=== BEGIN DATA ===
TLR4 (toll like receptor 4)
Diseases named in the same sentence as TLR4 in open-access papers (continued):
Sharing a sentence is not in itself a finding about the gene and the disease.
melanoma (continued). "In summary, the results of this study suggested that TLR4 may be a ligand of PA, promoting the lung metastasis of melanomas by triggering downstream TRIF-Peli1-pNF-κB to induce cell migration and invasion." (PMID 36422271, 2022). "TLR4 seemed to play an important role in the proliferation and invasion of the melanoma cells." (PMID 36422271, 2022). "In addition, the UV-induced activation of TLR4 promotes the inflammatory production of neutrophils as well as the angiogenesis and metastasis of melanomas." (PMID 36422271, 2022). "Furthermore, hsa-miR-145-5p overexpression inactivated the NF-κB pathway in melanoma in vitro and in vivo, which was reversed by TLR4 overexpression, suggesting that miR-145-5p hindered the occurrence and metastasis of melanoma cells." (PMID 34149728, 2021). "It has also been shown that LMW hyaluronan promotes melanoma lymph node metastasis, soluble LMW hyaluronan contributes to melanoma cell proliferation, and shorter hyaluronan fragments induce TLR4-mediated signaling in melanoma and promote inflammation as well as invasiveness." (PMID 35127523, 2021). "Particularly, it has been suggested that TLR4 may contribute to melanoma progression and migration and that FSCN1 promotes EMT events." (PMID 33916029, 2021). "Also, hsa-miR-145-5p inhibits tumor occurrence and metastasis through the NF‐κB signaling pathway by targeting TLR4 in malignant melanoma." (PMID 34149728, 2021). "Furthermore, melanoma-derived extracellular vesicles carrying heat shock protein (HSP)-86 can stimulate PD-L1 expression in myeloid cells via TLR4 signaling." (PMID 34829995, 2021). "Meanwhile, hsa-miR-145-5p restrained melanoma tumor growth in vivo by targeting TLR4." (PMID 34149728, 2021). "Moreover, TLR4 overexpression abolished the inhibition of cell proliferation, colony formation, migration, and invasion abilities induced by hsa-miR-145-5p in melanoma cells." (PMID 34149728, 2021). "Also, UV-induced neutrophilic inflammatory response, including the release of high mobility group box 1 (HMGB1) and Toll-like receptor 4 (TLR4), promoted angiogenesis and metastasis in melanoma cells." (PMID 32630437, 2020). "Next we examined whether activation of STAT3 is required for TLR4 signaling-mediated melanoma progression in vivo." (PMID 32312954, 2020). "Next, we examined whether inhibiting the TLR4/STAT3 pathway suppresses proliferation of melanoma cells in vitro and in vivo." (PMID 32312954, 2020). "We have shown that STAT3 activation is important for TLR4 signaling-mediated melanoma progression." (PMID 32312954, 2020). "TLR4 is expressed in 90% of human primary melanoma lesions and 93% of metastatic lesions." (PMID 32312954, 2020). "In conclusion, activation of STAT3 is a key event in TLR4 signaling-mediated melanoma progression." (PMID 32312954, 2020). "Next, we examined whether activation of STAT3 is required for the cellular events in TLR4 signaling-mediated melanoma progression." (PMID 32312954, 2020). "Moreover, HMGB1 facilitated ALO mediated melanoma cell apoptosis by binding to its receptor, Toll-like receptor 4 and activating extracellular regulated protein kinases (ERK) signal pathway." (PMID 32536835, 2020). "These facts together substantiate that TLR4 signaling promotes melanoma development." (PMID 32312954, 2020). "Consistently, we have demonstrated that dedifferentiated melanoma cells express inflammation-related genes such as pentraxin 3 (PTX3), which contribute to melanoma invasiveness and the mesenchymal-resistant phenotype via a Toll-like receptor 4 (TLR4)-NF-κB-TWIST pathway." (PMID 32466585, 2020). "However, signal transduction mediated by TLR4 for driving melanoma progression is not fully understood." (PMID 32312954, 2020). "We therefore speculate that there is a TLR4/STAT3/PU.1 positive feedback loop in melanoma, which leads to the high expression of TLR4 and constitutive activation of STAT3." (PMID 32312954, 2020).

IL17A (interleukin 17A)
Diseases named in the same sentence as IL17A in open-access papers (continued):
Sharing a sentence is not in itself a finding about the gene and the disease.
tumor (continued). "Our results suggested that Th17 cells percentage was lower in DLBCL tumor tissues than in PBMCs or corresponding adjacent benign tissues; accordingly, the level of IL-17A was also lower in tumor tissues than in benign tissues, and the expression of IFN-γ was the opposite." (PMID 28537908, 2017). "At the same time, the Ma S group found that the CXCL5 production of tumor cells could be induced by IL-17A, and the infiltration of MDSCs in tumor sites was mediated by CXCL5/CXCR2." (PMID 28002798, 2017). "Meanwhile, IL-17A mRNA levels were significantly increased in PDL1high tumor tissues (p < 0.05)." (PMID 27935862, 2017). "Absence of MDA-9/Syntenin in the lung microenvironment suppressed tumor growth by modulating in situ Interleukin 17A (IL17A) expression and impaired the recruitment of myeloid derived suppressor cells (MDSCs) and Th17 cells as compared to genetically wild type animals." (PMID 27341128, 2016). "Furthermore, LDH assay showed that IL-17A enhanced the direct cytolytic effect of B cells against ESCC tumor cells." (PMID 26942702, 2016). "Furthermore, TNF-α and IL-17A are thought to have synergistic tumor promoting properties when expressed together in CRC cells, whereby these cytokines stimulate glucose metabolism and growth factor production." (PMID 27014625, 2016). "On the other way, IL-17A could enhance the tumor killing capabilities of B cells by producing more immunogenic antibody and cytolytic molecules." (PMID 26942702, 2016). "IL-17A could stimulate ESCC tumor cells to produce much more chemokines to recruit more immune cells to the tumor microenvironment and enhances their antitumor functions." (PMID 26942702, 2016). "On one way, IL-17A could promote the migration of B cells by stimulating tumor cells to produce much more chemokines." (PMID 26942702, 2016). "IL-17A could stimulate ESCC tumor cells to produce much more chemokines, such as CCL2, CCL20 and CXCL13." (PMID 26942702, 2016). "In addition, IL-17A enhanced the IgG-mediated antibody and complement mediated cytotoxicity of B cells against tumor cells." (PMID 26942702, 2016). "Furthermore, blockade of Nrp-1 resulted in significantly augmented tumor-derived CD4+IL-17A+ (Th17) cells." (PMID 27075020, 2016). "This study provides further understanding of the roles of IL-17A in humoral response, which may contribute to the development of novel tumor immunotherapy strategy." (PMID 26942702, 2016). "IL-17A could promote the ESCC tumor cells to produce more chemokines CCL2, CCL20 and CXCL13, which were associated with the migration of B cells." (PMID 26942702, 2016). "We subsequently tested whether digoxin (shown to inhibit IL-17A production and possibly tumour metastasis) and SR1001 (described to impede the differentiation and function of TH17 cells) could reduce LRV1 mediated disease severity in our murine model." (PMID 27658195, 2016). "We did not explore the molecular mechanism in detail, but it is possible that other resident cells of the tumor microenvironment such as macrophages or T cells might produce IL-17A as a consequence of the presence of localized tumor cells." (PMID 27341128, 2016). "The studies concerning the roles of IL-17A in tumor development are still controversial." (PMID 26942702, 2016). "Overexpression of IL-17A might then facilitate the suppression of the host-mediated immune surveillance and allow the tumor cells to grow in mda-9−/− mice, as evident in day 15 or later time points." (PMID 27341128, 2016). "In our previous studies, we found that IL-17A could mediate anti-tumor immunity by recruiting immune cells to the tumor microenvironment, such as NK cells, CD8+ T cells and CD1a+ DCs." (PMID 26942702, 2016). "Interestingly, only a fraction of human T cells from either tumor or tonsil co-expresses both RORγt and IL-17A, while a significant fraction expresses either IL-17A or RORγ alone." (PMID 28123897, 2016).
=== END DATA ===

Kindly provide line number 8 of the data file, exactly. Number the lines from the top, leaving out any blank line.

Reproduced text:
tumor (continued). "Our results suggested that Th17 cells percentage was lower in DLBCL tumor tissues than in PBMCs or corresponding adjacent benign tissues; accordingly, the level of IL-17A was also lower in tumor tissues than in benign tissues, and the expression of IFN-γ was the opposite." (PMID 28537908, 2017). "At the same time, the Ma S group found that the CXCL5 production of tumor cells could be induced by IL-17A, and the infiltration of MDSCs in tumor sites was mediated by CXCL5/CXCR2." (PMID 28002798, 2017). "Meanwhile, IL-17A mRNA levels were significantly increased in PDL1high tumor tissues (p < 0.05)." (PMID 27935862, 2017). "Absence of MDA-9/Syntenin in the lung microenvironment suppressed tumor growth by modulating in situ Interleukin 17A (IL17A) expression and impaired the recruitment of myeloid derived suppressor cells (MDSCs) and Th17 cells as compared to genetically wild type animals." (PMID 27341128, 2016). "Furthermore, LDH assay showed that IL-17A enhanced the direct cytolytic effect of B cells against ESCC tumor cells." (PMID 26942702, 2016). "Furthermore, TNF-α and IL-17A are thought to have synergistic tumor promoting properties when expressed together in CRC cells, whereby these cytokines stimulate glucose metabolism and growth factor production." (PMID 27014625, 2016). "On the other way, IL-17A could enhance the tumor killing capabilities of B cells by producing more immunogenic antibody and cytolytic molecules." (PMID 26942702, 2016). "IL-17A could stimulate ESCC tumor cells to produce much more chemokines to recruit more immune cells to the tumor microenvironment and enhances their antitumor functions." (PMID 26942702, 2016). "On one way, IL-17A could promote the migration of B cells by stimulating tumor cells to produce much more chemokines." (PMID 26942702, 2016). "IL-17A could stimulate ESCC tumor cells to produce much more chemokines, such as CCL2, CCL20 and CXCL13." (PMID 26942702, 2016). "In addition, IL-17A enhanced the IgG-mediated antibody and complement mediated cytotoxicity of B cells against tumor cells." (PMID 26942702, 2016). "Furthermore, blockade of Nrp-1 resulted in significantly augmented tumor-derived CD4+IL-17A+ (Th17) cells." (PMID 27075020, 2016). "This study provides further understanding of the roles of IL-17A in humoral response, which may contribute to the development of novel tumor immunotherapy strategy." (PMID 26942702, 2016). "IL-17A could promote the ESCC tumor cells to produce more chemokines CCL2, CCL20 and CXCL13, which were associated with the migration of B cells." (PMID 26942702, 2016). "We subsequently tested whether digoxin (shown to inhibit IL-17A production and possibly tumour metastasis) and SR1001 (described to impede the differentiation and function of TH17 cells) could reduce LRV1 mediated disease severity in our murine model." (PMID 27658195, 2016). "We did not explore the molecular mechanism in detail, but it is possible that other resident cells of the tumor microenvironment such as macrophages or T cells might produce IL-17A as a consequence of the presence of localized tumor cells." (PMID 27341128, 2016). "The studies concerning the roles of IL-17A in tumor development are still controversial." (PMID 26942702, 2016). "Overexpression of IL-17A might then facilitate the suppression of the host-mediated immune surveillance and allow the tumor cells to grow in mda-9−/− mice, as evident in day 15 or later time points." (PMID 27341128, 2016). "In our previous studies, we found that IL-17A could mediate anti-tumor immunity by recruiting immune cells to the tumor microenvironment, such as NK cells, CD8+ T cells and CD1a+ DCs." (PMID 26942702, 2016). "Interestingly, only a fraction of human T cells from either tumor or tonsil co-expresses both RORγt and IL-17A, while a significant fraction expresses either IL-17A or RORγ alone." (PMID 28123897, 2016).